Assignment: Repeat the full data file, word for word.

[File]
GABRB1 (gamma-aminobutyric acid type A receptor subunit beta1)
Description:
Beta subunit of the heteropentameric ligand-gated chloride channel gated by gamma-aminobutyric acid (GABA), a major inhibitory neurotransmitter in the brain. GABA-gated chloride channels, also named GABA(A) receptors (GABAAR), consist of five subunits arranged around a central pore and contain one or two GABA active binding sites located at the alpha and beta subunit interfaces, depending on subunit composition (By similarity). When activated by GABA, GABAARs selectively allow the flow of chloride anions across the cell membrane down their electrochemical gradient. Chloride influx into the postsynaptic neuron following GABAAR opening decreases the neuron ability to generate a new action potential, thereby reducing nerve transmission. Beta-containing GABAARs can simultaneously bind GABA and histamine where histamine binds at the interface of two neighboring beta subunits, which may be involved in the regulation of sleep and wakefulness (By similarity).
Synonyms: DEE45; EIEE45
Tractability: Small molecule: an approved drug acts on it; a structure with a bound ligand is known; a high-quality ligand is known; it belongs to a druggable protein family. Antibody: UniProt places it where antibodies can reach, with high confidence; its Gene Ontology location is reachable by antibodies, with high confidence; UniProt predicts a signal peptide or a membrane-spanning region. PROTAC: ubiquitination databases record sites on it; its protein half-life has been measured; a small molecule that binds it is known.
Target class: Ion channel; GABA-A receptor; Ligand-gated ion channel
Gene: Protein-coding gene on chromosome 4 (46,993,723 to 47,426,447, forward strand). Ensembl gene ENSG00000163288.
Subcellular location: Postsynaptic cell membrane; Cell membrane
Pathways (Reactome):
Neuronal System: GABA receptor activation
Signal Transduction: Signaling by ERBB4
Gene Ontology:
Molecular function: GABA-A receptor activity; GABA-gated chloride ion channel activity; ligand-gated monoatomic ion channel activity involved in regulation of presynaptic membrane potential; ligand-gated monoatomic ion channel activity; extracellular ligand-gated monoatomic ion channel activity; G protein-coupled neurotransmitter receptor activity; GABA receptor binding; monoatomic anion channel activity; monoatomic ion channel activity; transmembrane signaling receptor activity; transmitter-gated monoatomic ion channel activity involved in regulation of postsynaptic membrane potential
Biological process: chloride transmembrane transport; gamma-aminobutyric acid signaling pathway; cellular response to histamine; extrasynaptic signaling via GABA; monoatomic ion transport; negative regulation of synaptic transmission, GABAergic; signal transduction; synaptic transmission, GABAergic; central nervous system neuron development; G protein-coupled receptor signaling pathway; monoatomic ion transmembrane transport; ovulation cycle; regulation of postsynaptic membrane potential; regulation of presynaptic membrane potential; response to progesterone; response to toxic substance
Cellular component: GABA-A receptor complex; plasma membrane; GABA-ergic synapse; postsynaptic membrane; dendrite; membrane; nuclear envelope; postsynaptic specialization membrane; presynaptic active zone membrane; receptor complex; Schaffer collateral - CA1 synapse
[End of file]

GABRB1 (gamma-aminobutyric acid type A receptor subunit beta1)
Description:
Beta subunit of the heteropentameric ligand-gated chloride channel gated by gamma-aminobutyric acid (GABA), a major inhibitory neurotransmitter in the brain. GABA-gated chloride channels, also named GABA(A) receptors (GABAAR), consist of five subunits arranged around a central pore and contain one or two GABA active binding sites located at the alpha and beta subunit interfaces, depending on subunit composition (By similarity). When activated by GABA, GABAARs selectively allow the flow of chloride anions across the cell membrane down their electrochemical gradient. Chloride influx into the postsynaptic neuron following GABAAR opening decreases the neuron ability to generate a new action potential, thereby reducing nerve transmission. Beta-containing GABAARs can simultaneously bind GABA and histamine where histamine binds at the interface of two neighboring beta subunits, which may be involved in the regulation of sleep and wakefulness (By similarity).
Synonyms: DEE45; EIEE45
Tractability: Small molecule: an approved drug acts on it; a structure with a bound ligand is known; a high-quality ligand is known; it belongs to a druggable protein family. Antibody: UniProt places it where antibodies can reach, with high confidence; its Gene Ontology location is reachable by antibodies, with high confidence; UniProt predicts a signal peptide or a membrane-spanning region. PROTAC: ubiquitination databases record sites on it; its protein half-life has been measured; a small molecule that binds it is known.
Target class: Ion channel; GABA-A receptor; Ligand-gated ion channel
Gene: Protein-coding gene on chromosome 4 (46,993,723 to 47,426,447, forward strand). Ensembl gene ENSG00000163288.
Subcellular location: Postsynaptic cell membrane; Cell membrane
Pathways (Reactome):
Neuronal System: GABA receptor activation
Signal Transduction: Signaling by ERBB4
Gene Ontology:
Molecular function: GABA-A receptor activity; GABA-gated chloride ion channel activity; ligand-gated monoatomic ion channel activity involved in regulation of presynaptic membrane potential; ligand-gated monoatomic ion channel activity; extracellular ligand-gated monoatomic ion channel activity; G protein-coupled neurotransmitter receptor activity; GABA receptor binding; monoatomic anion channel activity; monoatomic ion channel activity; transmembrane signaling receptor activity; transmitter-gated monoatomic ion channel activity involved in regulation of postsynaptic membrane potential
Biological process: chloride transmembrane transport; gamma-aminobutyric acid signaling pathway; cellular response to histamine; extrasynaptic signaling via GABA; monoatomic ion transport; negative regulation of synaptic transmission, GABAergic; signal transduction; synaptic transmission, GABAergic; central nervous system neuron development; G protein-coupled receptor signaling pathway; monoatomic ion transmembrane transport; ovulation cycle; regulation of postsynaptic membrane potential; regulation of presynaptic membrane potential; response to progesterone; response to toxic substance
Cellular component: GABA-A receptor complex; plasma membrane; GABA-ergic synapse; postsynaptic membrane; dendrite; membrane; nuclear envelope; postsynaptic specialization membrane; presynaptic active zone membrane; receptor complex; Schaffer collateral - CA1 synapse